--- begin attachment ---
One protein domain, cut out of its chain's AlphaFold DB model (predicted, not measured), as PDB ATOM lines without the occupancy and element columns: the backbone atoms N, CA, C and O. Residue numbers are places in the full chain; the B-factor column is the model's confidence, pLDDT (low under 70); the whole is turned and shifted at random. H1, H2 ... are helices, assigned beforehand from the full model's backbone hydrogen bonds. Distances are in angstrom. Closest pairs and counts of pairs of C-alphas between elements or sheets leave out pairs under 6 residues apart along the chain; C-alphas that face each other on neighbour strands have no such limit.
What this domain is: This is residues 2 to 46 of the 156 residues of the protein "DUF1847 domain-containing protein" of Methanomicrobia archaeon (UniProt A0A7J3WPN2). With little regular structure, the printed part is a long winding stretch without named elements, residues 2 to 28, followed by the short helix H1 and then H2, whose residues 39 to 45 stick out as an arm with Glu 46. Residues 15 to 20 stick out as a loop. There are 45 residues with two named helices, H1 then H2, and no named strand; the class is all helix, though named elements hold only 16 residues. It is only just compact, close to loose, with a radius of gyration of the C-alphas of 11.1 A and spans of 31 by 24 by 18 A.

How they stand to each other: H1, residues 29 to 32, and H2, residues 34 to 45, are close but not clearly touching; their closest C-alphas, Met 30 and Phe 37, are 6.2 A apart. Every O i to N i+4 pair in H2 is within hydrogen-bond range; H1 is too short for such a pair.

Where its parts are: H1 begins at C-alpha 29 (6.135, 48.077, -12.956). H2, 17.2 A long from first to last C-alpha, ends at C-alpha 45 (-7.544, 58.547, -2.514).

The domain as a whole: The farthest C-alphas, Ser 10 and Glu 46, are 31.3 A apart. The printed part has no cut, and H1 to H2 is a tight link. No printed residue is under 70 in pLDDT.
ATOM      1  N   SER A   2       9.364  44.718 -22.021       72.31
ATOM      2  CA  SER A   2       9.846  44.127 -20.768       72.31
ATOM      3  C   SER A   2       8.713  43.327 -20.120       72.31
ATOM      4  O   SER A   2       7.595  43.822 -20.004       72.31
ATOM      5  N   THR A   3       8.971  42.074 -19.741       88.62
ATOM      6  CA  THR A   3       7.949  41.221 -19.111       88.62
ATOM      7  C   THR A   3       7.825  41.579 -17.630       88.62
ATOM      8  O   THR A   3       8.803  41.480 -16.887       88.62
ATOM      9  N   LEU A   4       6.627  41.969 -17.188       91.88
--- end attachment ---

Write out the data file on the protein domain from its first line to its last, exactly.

One protein domain, cut out of its chain's AlphaFold DB model (predicted, not measured), as PDB ATOM lines without the occupancy and element columns: the backbone atoms N, CA, C and O. Residue numbers are places in the full chain; the B-factor column is the model's confidence, pLDDT (low under 70); the whole is turned and shifted at random. H1, H2 ... are helices, assigned beforehand from the full model's backbone hydrogen bonds. Distances are in angstrom. Closest pairs and counts of pairs of C-alphas between elements or sheets leave out pairs under 6 residues apart along the chain; C-alphas that face each other on neighbour strands have no such limit.
What this domain is: This is residues 2 to 46 of the 156 residues of the protein "DUF1847 domain-containing protein" of Methanomicrobia archaeon (UniProt A0A7J3WPN2). With little regular structure, the printed part is a long winding stretch without named elements, residues 2 to 28, followed by the short helix H1 and then H2, whose residues 39 to 45 stick out as an arm with Glu 46. Residues 15 to 20 stick out as a loop. There are 45 residues with two named helices, H1 then H2, and no named strand; the class is all helix, though named elements hold only 16 residues. It is only just compact, close to loose, with a radius of gyration of the C-alphas of 11.1 A and spans of 31 by 24 by 18 A.

How they stand to each other: H1, residues 29 to 32, and H2, residues 34 to 45, are close but not clearly touching; their closest C-alphas, Met 30 and Phe 37, are 6.2 A apart. Every O i to N i+4 pair in H2 is within hydrogen-bond range; H1 is too short for such a pair.

Where its parts are: H1 begins at C-alpha 29 (6.135, 48.077, -12.956). H2, 17.2 A long from first to last C-alpha, ends at C-alpha 45 (-7.544, 58.547, -2.514).

The domain as a whole: The farthest C-alphas, Ser 10 and Glu 46, are 31.3 A apart. The printed part has no cut, and H1 to H2 is a tight link. No printed residue is under 70 in pLDDT.
ATOM      1  N   SER A   2       9.364  44.718 -22.021       72.31
ATOM      2  CA  SER A   2       9.846  44.127 -20.768       72.31
ATOM      3  C   SER A   2       8.713  43.327 -20.120       72.31
ATOM      4  O   SER A   2       7.595  43.822 -20.004       72.31
ATOM      5  N   THR A   3       8.971  42.074 -19.741       88.62
ATOM      6  CA  THR A   3       7.949  41.221 -19.111       88.62
ATOM      7  C   THR A   3       7.825  41.579 -17.630       88.62
ATOM      8  O   THR A   3       8.803  41.480 -16.887       88.62
ATOM      9  N   LEU A   4       6.627  41.969 -17.188       91.88